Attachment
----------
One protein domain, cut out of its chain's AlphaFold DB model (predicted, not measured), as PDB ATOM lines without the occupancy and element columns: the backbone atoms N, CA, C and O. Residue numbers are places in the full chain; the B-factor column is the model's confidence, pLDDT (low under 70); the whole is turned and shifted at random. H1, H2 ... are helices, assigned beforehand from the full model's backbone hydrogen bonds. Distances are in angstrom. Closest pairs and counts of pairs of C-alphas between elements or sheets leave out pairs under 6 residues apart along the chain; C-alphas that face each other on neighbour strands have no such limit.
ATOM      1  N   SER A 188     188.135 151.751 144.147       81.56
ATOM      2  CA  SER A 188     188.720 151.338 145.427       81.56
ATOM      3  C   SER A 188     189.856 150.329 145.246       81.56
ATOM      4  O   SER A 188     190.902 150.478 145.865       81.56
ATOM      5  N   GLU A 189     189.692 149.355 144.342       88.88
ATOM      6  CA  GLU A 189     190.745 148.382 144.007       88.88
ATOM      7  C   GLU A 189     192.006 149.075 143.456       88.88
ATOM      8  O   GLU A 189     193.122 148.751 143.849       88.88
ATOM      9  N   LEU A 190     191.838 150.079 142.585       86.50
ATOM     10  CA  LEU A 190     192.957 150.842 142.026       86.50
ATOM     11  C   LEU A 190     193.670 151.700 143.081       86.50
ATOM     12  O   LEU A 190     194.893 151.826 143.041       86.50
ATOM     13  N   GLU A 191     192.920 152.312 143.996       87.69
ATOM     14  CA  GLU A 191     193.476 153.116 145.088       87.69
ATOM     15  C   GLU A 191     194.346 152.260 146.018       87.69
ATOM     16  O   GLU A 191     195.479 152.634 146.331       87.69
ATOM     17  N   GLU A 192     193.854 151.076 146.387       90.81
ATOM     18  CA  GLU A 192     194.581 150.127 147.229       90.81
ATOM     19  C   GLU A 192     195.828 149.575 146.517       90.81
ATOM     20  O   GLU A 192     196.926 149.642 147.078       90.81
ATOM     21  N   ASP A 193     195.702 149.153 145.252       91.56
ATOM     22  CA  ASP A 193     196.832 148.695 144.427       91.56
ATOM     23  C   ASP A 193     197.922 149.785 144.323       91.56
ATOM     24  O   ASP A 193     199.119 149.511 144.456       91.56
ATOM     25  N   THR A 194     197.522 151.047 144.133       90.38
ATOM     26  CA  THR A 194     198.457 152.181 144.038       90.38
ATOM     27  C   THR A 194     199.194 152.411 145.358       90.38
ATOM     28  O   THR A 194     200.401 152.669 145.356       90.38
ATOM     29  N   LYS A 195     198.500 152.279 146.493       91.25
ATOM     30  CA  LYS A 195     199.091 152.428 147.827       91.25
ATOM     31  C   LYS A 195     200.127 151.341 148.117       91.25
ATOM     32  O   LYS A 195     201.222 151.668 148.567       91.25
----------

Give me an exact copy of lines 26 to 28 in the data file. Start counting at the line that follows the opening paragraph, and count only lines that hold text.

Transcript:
ATOM     26  CA  THR A 194     198.457 152.181 144.038       90.38
ATOM     27  C   THR A 194     199.194 152.411 145.358       90.38
ATOM     28  O   THR A 194     200.401 152.669 145.356       90.38